on the Mount: Is it for churches?
Did Christ teach works salvation?
Some conservatives view Matthew 5-7 as applying only to the Millennium, thinking it teaches standards well beyond human ability today. For example, in Matthew 5:21,22 Christ raises the standard of the law against killing to include not being angry at a brother without a cause, such anger posing the danger of hell fire. But the teachings apply to all who would be Christ’s dis- ciples through salvation by grace. Doubtless, they are the ultimate standards of the Millennium, but they are also the high standards that New Testament churches endowed with God’s Spirit are to strive for in preparation for the Millennium.
Theories of men have no standing if they conflict with the teaching of Christ, and He says the Sermon on the Mount is for whosoever & everyone (7:24- 26), and He speaks to His disciples (5:1), and so to the church. He calls for a changed heart to avoid matters like anger leading to heart-hardening and killing (and hell-fire for the non-disciples, the people joining in – Mt.7:28). The sermon introduces New Testament standards of a changed heart through God’s Spirit soon to be given in redemption (see Eph.5:1-9). The standards are the high goals that Christ’s church, His representative in the world, must strive for. High standards hinder carelessness, and meeting them depends on being filled with the Spirit, which we today seldom are. The church today is to strive to be all that Christ teaches in the Sermon, poor in spirit (earthly type), mournful (of sin & failure), righteous, pure in heart, meek (not self- exalting), merciful, peacemakers and willing to suffer for righteousness sake (as many do today). We’re to avoid anger that can lead to killing, avoid look- ing on the opposite gender with lust (adultery in the eyes of God - 5:27-29), avoid divorce (5:31-33) and bless our enemies as part of our witness (5:44). We are never to interpret the scripture so as to presume a right to live below God’s standard for Christians. Standards of some professors of the faith to- day are well below those taught by Christ.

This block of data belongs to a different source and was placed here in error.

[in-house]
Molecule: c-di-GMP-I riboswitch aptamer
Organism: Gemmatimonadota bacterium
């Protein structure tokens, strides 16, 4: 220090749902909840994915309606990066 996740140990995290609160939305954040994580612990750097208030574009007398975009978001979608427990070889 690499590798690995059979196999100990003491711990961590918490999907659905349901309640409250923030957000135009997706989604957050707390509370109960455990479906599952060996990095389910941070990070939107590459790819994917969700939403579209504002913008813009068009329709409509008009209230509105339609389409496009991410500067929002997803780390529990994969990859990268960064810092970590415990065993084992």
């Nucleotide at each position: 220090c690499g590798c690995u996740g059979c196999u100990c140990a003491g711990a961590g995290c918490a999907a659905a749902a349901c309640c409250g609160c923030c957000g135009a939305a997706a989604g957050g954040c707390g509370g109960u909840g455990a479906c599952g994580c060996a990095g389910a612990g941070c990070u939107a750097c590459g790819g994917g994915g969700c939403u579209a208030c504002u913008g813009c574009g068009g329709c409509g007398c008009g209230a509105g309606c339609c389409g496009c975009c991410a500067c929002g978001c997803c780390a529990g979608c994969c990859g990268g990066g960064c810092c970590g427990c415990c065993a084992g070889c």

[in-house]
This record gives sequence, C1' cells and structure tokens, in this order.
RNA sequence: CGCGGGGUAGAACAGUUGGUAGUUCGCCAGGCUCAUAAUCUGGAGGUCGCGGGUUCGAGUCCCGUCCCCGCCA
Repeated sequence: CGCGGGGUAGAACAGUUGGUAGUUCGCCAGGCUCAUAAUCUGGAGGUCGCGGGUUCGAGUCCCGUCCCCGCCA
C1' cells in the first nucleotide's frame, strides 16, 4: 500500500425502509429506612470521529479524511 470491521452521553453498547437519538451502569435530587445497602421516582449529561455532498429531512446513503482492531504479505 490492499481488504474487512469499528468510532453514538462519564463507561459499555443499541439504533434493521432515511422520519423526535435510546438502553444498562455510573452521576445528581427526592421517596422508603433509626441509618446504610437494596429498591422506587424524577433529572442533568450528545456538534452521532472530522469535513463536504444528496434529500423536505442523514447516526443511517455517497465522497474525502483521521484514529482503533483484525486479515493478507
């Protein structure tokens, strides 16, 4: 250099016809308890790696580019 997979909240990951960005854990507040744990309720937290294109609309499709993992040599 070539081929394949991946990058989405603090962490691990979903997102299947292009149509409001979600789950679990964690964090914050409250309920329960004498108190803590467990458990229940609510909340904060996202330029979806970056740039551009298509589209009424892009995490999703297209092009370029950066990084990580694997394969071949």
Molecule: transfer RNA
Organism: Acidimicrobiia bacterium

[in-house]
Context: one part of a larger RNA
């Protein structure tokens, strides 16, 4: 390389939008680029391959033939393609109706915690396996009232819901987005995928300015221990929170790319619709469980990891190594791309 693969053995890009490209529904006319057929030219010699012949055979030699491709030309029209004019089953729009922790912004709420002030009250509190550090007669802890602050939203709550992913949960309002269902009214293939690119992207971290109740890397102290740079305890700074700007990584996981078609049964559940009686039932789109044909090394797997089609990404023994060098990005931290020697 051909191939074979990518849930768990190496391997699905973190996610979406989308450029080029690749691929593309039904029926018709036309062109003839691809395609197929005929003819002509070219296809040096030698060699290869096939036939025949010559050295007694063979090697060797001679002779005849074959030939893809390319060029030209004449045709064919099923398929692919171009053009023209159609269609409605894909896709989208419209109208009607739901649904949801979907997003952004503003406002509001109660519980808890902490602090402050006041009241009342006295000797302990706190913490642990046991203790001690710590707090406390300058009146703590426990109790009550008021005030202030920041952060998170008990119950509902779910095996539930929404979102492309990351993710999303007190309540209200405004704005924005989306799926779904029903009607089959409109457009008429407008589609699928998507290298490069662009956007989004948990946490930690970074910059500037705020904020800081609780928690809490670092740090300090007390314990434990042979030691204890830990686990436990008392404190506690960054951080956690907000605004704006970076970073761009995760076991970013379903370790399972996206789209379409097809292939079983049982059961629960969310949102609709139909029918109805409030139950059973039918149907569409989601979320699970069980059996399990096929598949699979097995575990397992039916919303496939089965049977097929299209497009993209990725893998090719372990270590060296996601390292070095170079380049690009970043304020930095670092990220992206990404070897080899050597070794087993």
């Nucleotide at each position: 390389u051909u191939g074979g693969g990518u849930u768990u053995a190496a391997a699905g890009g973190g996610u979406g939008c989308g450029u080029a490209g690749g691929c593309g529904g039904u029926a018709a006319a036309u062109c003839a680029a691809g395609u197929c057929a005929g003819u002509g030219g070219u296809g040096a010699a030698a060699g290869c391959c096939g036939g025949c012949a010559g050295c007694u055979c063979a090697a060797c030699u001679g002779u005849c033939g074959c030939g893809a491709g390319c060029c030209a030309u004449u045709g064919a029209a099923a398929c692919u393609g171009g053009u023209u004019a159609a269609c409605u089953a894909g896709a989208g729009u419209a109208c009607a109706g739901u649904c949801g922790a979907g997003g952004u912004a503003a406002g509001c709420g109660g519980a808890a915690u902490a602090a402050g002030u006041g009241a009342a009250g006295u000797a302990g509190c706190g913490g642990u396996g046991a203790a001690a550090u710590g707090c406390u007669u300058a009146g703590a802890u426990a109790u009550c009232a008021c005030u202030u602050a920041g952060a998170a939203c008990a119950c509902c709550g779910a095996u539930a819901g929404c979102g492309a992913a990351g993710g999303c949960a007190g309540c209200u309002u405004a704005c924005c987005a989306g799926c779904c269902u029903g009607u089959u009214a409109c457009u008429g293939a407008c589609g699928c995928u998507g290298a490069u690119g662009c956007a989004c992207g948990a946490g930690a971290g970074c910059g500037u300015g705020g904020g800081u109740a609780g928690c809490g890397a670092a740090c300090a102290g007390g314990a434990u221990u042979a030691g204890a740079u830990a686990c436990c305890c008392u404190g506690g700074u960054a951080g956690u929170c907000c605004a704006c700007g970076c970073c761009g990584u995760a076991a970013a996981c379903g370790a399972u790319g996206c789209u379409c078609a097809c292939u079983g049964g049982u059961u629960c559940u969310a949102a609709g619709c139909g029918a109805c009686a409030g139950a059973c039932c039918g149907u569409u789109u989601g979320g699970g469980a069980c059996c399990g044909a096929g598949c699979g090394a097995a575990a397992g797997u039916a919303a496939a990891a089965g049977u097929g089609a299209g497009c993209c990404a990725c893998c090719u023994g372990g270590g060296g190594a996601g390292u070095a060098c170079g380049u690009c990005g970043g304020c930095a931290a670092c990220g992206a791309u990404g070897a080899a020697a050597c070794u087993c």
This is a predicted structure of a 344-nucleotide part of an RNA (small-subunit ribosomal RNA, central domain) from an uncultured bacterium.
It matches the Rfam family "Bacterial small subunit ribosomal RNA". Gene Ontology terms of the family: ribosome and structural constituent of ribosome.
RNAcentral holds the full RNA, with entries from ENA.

The Sermon on the Mount is plainly for churches today, the same teaching being seen in the gospels, epistles & Acts applying to churches. For example, Mat.5:21 says thou shalt not kill, and 5:22 relates anger to killing, saying whosoever is angry with his brother without a cause shall be in danger of the judgment. This is seen also in 1 John 3:15 that says Whosoever hateth his brother is a murderer. Mat.5:28 says whosoever looketh on a woman to lust after her hath committed adultery with her already in his heart, which is seen again in 2 Peter 2:14 that condemns having eyes full of adultery. Mat. 5:9 says, Blessed are the peacemakers seen again in Rom.12:18 that instructs Christians to live peaceably with all men. Mat.5:16 says, Let your light so sh- ine before men, that they may see your good works, and glorify your Father which is in heaven, which is seen again in Eph.2:10 that says For we are his workmanship, created in Christ Jesus unto good works, and in 1 Cor.10:31 that says, whatsoever ye do, do all to the glory of God. And the Mat.5:10 Blessed are they which are persecuted for righteousness sake, is seen in Acts 14:22 that says, we must through much tribulation enter into the kingdom of God.
What has been said above is in the category of the spirit of the law, standards of living meant to characterize behavior of the redeemed. Christ summed-up these standards in His response to a lawyer who tried to trip Him up in His words (Mat. 22:35-40). He defined the spirit of the law in the most basic way meant to characterize God's people, loving God and our neighbor as much as we love ourselves. The spirit of the law applied in the Old-Testament era, and carries over into the New since it is the standard for all of God's people.
Throughout Mat.5, Christ speaks of a change of dispensations from the days of the Old Testament to the New, saying, Ye have heard that it was said by them of old time (The law told by Moses)...but I say unto you...These words mark a change that clearly is for New Testament churches, but He doesn't change the standard of behavior for God's people. Instead, He provides the power of the Spirit to meet the age-old standard of behavior, enabling us to live in honor of our God on the basis of redemption through His sacrifice on the Cross.
The Sermon on the mount does not teach works salvation
It's been said that the sermon indicates Christ in His earthly ministry was a teacher of the law to Jews, and that works salvation applies to the time of His earthly sojourn and the Old Testament era (and the Tribulation). However, salvation never was achieved by works, as seen in Galatians 2:16 that says, by the works of the law shall no flesh be justified (the law teaches standards, of life, not works salvation). Ephesians 2:16 says of Israel and the church that both are reconciled in one body by the cross…(by grace, not by works).